Nigerians in drug trial take their case to US courtBMJ 2003; 326 doi: https://doi.org/10.1136/bmj.326.7395.899/a (Published 26 April 2003) Cite this as: BMJ 2003;326:899
The families of 52 children who were part of a Pfizer drug trial seven years ago in Kano, northern Nigeria, have taken the multinational drug company to a district court in the US state of Connecticut to demand compensation for damage allegedly sustained during the drug trials.
Pfizer tested its drug trovafloxacin (Trovan) in some children at the Infectious Disease Hospital in Kano in 1996 during an epidemic of meningitis. Many of the children died, while several others developed permanent mental and physical deformities (BMJ 2001;322:194, BMJ 2001;323:592).
A counsel for the children, Lukman Ishola, says that Pfizer conducted the trial test of trovafloxacin on paediatric patients in a secretive manner without consent of their parents and guardians. He also claimed that the children's families were not told that they were taking part in a drug test.
The lawyers are demanding $5m (£3.2m; a4.6m) compensation from Pfizer for each of the children, in addition to $25m as punitive damages.
“My friends persuaded me to understand that if we fail to let the world know the injustice done to our children in Nigeria by this company, they will go on to other countries to do the same,” said Ali Darma, father of 12 year old Naja'atu Ali Darma, who was one of the children tested and who is now deaf and without speech.
“That is why I agreed to join the suit. It is not the compensation that really matters but to see that our children's agony and pains do not go in vain. Those who are responsible for this must pay the price.”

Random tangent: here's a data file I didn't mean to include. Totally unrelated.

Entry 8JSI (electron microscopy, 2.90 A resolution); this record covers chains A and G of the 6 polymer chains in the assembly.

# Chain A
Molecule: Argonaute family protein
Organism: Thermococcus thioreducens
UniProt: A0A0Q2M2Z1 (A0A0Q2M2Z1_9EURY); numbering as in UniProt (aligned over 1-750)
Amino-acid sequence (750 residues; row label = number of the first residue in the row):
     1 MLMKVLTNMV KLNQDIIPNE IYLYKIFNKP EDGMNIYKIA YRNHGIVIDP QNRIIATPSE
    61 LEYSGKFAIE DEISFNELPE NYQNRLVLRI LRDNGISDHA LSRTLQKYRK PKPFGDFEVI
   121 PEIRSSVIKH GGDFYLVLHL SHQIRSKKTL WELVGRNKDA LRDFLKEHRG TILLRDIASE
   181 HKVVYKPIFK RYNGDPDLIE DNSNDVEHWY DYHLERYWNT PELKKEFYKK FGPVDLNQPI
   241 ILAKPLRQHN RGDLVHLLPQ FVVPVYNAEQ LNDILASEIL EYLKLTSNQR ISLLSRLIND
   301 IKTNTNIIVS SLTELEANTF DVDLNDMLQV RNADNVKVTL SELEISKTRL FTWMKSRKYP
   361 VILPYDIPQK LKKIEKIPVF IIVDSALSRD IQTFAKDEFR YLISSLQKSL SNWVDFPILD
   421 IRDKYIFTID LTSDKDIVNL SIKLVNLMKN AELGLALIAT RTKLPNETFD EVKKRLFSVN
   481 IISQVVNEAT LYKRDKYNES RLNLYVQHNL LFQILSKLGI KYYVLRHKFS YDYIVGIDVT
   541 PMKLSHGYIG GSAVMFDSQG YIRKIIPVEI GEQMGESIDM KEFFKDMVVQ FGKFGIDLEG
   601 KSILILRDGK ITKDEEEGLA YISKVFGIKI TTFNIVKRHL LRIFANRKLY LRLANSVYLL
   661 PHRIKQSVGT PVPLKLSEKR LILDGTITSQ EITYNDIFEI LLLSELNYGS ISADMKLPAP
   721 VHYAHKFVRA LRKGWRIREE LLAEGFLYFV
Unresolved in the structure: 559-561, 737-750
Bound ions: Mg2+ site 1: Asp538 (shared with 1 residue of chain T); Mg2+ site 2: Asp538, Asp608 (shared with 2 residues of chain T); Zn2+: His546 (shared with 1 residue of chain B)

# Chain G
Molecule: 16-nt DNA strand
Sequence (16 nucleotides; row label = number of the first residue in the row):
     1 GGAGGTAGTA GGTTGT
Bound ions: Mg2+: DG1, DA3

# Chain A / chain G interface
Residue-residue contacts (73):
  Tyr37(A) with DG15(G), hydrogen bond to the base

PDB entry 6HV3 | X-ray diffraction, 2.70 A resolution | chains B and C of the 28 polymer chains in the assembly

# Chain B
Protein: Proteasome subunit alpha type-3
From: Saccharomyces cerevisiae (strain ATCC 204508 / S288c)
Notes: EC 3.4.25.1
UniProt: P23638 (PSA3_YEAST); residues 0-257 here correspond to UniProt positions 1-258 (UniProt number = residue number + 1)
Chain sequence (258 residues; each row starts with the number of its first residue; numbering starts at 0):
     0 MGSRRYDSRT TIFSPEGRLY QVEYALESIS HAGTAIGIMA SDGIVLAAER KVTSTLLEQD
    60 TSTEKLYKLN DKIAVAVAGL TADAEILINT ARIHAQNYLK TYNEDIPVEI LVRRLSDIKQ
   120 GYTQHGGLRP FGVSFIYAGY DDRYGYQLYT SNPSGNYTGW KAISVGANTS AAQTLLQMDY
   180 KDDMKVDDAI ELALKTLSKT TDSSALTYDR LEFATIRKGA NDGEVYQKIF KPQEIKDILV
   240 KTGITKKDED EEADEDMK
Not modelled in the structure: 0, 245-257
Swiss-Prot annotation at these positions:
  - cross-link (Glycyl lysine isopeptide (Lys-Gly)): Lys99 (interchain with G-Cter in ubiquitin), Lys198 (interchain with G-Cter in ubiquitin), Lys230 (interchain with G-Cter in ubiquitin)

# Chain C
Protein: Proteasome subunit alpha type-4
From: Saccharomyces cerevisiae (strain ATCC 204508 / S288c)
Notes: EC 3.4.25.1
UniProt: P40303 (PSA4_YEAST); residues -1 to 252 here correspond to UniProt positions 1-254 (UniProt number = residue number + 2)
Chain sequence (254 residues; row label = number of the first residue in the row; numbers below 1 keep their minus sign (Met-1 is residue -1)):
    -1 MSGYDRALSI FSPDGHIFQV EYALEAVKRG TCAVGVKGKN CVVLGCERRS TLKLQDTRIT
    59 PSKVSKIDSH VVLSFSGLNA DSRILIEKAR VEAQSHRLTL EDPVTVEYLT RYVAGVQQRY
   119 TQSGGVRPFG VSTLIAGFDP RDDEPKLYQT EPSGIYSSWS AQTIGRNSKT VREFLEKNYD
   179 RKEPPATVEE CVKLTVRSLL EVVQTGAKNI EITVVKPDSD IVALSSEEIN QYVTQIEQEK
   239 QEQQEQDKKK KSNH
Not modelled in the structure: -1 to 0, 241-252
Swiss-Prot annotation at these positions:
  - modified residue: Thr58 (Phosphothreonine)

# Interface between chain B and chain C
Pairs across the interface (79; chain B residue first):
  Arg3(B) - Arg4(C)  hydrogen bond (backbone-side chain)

Pfizer's counsel, Abdullahi Ibrahim, however, denied the claims: “These allegations are unsupported and simply false.”
The children's families said they had to resort to an American court after losing confidence in the ponderous Nigerian judicial system, which has stalled their case since March 2001, when it was first filed in court.
Mr Darma said that they decided to withdraw the case from Nigeria and take it to the US court when it became clear that they were not likely to get justice in Nigeria after their case was adjourned more than 14 times.
“It is unfortunate that a citizen of Nigeria cannot get justice in his own country,” said Mr Darma. “All our efforts at getting justice have failed as a result of unending adjournments.”
Mr Ibrahim, however, absolved Pfizer of any blame: “The delay in this case was due to actions and inactions by the plaintiffs' counsel.”